Tim Merlier outpaces Mads Pedersen to take Bredene Koksijde Classic 2021

The former Belgian champion kicked off his sprint with 250 metres to go and could not be passed

(Image credit: Getty Images)

Tim Merlier managed to hold off former world champion Mads Pedersen to take victory at the 2021 Bredene Koksijde Classic.

Merlier (Alpecin-Fenix) was in the second group for much of the race before the two groups of 13 and 18 riders came together in the last 10 kilometres.

The former Belgian champion launched his sprint with about 250 metres to go, then stopped to look around before kicking again. Pedersen (Trek-Segafredo) and Florian Sénéchal (Deceuninck - Quick-Step) could not get by.

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The race started in the town of Bredene and made its way to the climbs made famous in the Gent-Wevelgem race, including the Kemmelberg cobbled climb before going back north to Koksijde to the finish after 199.9km.

It was the Kemmelberg where the main selection was made with Qhubeka-Assos leading the front group dragging the likes of Max Walscheid, Lasse Norman Hansen and Reinhardt Janse Van Rensburg.

Other names who made it were the Trek-Segafredo duo of Pedersen and Alex Kirsch, Bora-Hansgrohe’s Nils Politt and Lukas Pöstlberger, as well as Deceuninck - Quick-Step’s Sénéchal in the group of 13 riders.

In the second group of 18 riders there were some more pre-race favourites with Merlier, Jake Stewart (Groupama-FDJ) and former winner of the race and multiple podium sitter Kristoffer Halvorsen (Uno-X Pro Cycling). That group were kept at around 35 to 45 seconds back.

The gap from the leaders back to the peloton, which had Mark Cavendish (Deceuninck - Quick-Step) in it, was at around 2-30 with 50km to go and it didn’t really close.

With around 30km to go the lead group missed a corner and had to turn around, meaning the gap dropped to the chasers to around 15 seconds.

This meant that attacks started coming in with Politt kicking it off along with Edward Planckaert (Alpecin-Fenix) and Sénéchal following. That was pulled back so Pöstlberger went on the attack solo,  meaning Kirsch had to start working for Pedersen along with Qhubeka-Assos.

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The two groups behind Pöstlberger came together with 10km to go and began to drag Pöstlberger back who looked like he was completely drained on the bike.

But the pace was not kept in the chase and Pöstlberger was holding onto about 12 seconds. Deceuninck - Quick-Step and Qhubeka-Assos went back to the front to finally close to Austrian with 1.5km to go.

Jonas Rickaert (Alpecin-Fenix) brought Merlier up into the final corner. Merlier kicked and was uncatchable with Pedersen and Sénéchal holding on for the podium slots.


Bredene Koksijde Classic (199.9km)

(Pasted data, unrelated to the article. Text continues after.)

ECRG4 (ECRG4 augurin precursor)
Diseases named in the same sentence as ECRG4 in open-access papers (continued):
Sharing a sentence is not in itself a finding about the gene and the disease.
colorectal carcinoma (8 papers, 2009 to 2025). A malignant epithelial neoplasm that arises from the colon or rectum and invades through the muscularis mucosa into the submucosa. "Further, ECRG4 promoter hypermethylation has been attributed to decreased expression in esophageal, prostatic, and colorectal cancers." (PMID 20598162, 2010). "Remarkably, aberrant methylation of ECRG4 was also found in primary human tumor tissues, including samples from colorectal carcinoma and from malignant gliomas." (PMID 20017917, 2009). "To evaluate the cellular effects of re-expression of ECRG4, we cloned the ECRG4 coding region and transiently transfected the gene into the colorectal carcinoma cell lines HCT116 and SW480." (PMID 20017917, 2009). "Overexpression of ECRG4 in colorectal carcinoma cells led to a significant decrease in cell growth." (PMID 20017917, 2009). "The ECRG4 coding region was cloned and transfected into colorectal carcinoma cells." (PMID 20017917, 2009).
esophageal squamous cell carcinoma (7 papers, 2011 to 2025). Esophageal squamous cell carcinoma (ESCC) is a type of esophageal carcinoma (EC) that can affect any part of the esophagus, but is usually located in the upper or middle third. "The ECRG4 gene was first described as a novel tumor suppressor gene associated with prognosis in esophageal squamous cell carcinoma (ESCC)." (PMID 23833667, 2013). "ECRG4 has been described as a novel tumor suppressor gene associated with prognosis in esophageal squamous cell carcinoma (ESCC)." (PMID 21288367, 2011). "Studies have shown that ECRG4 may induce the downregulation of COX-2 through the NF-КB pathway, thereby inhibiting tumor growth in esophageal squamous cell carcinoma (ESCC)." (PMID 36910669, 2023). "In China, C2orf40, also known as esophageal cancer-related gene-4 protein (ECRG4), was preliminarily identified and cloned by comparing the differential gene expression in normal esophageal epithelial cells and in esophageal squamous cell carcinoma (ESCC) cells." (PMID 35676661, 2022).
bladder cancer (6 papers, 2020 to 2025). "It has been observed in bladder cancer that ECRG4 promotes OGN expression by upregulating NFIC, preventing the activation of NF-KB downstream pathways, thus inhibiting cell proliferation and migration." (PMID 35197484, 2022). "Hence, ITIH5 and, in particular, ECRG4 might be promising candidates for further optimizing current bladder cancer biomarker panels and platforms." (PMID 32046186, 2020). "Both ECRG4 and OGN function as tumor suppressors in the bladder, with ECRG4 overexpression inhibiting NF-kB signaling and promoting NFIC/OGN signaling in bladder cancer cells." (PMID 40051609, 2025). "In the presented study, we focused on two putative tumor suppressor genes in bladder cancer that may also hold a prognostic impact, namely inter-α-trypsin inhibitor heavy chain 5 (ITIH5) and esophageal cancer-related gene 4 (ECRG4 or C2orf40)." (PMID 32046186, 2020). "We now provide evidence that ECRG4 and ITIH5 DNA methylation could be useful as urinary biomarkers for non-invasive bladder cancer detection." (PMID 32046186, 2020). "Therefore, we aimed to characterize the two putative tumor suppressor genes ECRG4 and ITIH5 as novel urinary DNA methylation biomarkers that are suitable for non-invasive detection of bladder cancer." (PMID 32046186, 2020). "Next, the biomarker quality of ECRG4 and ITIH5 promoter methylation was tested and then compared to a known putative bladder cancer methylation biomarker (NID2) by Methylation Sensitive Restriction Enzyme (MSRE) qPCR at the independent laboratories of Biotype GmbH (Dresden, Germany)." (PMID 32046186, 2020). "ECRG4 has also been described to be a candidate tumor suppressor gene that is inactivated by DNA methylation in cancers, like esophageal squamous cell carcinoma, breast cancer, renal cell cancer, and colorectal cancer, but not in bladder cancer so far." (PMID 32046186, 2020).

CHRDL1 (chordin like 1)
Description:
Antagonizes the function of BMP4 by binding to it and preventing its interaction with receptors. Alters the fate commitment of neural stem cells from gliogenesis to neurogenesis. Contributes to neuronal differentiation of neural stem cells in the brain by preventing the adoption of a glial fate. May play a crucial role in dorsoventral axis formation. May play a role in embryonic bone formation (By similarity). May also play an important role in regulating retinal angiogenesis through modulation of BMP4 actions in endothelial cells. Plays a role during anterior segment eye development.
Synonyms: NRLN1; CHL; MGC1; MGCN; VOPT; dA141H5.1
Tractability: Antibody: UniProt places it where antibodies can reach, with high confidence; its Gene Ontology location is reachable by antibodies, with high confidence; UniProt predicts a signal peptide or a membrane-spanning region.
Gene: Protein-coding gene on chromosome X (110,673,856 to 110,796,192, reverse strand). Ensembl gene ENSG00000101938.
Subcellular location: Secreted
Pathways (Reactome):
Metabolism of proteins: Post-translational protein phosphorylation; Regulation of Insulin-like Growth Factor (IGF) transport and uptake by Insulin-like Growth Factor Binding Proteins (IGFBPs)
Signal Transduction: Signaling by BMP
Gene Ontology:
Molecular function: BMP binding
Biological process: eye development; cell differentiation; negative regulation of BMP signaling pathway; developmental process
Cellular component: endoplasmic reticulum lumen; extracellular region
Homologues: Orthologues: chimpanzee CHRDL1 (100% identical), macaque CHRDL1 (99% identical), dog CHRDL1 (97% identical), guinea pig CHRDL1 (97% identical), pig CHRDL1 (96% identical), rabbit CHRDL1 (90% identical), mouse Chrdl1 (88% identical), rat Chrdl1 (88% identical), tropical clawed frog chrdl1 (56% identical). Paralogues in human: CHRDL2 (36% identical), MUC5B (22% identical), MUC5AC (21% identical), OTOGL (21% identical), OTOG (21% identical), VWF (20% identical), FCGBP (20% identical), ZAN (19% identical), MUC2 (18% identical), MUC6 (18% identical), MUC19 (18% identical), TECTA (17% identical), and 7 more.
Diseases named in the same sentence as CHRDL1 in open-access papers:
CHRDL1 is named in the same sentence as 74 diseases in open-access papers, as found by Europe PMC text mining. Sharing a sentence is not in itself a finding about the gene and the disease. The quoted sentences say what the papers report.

1. Tim Merlier (Bel) Alpecin-Fenix, in 4-12-43

2. Mads Pedersen (Den) Trek-Segafredo

3. Florian Sénéchal (Fra) Deceuninck - Quick-Step

4. Tom Van Asbroeck (Bel) Israel Start-Up Nation

5. Eduard Grosu (Rom) Team Delko

6. Stanisław Aniołkowski (Pol) Bingoal-Wallonie Bruxelles

7. Max Walscheid (Ger) Team Qhubeka-Assos

8. Bram Welten (Ned) Team Arkéa-Samsic

9. Nils Politt (Ger) Bora-Hansgrohe

10. Cyril Lemoine (Fra) B&B Hotels-Vital Concept, all at same time

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Tim Bonville-Ginn

Hi, I'm one of Cycling Weekly's content writers for the web team responsible for writing stories on racing, tech, updating evergreen pages as well as the weekly email newsletter. Proud Yorkshireman from the UK's answer to Flanders, Calderdale, go check out the cobbled climbs!

I started watching cycling back in 2010, before all the hype around London 2012 and Bradley Wiggins at the Tour de France. In fact, it was Alberto Contador and Andy Schleck's battle in the fog up the Tourmalet on stage 17 of the Tour de France.

It took me a few more years to get into the journalism side of things, but I had a good idea I wanted to get into cycling journalism by the end of year nine at school and started doing voluntary work soon after. This got me a chance to go to the London Six Days, Tour de Yorkshire and the Tour of Britain to name a few before eventually joining Eurosport's online team while I was at uni, where I studied journalism. Eurosport gave me the opportunity to work at the world championships in Harrogate back in the awful weather.

After various bar jobs, I managed to get my way into Cycling Weekly in late February of 2020 where I mostly write about racing and everything around that as it's what I specialise in but don't be surprised to see my name on other news stories.

When not writing stories for the site, I don't really switch off my cycling side as I watch every race that is televised as well as being a rider myself and a regular user of the game Pro Cycling Manager. Maybe too regular.

My bike is a well used Specialized Tarmac SL4 when out on my local roads back in West Yorkshire as well as in northern Hampshire with the hills and mountains being my preferred terrain.